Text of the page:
Since they had control of this anyway, and were carrying the cost of warehousing all the printed material till it was time to distribute, publishers picked up all the other supportive and supplemental jobs.

Now a major advantage of a consolidated point is that this consolidated point can get some huge breaks on secondary costs. Let me take the big one: marketing.

Let’s say you decide to make a flyer for 200 or so retail bookstores in the US at roughly $2 per flyer. You also decide you’re going to stake a table at 20 regional genre-related conferences at a nominal $400 each (fees and travel expenses). You need $8,400.

If you the author do that for one book, that’s a crapload of money. If you’re doing it for five books it’s “only” 1,680 per book — still a crapload, but you should be making enough to justify it.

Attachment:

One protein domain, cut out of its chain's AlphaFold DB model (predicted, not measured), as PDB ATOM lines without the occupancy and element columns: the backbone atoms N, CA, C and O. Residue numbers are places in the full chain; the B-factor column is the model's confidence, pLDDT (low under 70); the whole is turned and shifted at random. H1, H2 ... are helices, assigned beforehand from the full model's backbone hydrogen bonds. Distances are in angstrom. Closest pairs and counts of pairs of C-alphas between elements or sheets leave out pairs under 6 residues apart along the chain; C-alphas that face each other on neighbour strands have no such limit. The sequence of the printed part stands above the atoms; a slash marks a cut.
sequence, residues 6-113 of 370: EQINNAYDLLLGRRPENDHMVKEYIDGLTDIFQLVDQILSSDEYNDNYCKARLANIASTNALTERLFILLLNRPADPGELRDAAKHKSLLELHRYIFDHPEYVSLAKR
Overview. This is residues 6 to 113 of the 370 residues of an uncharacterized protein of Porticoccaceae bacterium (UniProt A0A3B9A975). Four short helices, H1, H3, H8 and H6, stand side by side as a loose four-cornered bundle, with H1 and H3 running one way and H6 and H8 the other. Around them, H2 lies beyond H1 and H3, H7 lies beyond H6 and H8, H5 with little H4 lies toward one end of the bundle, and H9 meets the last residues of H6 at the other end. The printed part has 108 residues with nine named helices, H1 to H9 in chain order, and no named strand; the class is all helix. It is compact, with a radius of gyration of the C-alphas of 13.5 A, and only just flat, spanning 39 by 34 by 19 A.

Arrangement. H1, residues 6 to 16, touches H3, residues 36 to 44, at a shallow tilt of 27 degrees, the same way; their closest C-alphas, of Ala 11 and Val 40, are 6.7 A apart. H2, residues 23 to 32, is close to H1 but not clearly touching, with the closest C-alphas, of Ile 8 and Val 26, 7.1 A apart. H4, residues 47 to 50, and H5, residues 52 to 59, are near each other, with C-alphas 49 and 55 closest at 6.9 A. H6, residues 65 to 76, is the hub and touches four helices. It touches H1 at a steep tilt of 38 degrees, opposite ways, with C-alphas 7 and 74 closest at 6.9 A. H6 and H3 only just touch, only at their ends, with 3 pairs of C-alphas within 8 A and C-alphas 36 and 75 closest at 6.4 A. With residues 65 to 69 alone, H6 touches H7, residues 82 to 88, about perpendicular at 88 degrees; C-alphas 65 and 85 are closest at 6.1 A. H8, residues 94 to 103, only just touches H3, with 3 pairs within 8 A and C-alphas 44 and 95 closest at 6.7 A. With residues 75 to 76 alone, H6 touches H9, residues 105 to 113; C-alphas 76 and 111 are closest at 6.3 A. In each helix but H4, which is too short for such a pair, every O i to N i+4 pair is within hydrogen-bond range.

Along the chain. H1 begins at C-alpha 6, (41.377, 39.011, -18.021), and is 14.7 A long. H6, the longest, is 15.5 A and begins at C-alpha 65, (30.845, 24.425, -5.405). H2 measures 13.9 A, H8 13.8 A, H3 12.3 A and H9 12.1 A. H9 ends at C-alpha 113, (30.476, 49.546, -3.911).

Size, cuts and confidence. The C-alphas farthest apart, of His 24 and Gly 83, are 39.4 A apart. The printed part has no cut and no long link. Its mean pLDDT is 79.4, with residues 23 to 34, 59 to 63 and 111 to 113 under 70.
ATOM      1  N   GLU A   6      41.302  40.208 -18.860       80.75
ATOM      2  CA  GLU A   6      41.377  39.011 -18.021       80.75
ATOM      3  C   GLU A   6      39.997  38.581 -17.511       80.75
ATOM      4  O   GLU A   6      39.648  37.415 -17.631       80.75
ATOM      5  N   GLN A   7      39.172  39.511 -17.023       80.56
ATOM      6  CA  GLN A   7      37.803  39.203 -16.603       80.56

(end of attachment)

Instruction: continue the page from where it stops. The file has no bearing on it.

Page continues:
If you’re a publisher carrying 200 titles, it is (or should be) a pittance. Wahoo, $42 per title. In fact if you’re carrying 200 books you the publisher should be getting flyers out to almost all of the ~1200 independent bookstores in the US, increasing the per-book marketing expense by $10 for $52 per title.

And that, by the way, shows us a major advantage of the publisher; a reason to consider using one. Marketing increases sales. Well, it should, and it usually does provided the marketing doesn’t get off the track looking for rewards instead of results. The absolute minimum increase should be 25%, and frankly good marketing should more than double the number of sales (though you can never prove it in any clear fashion).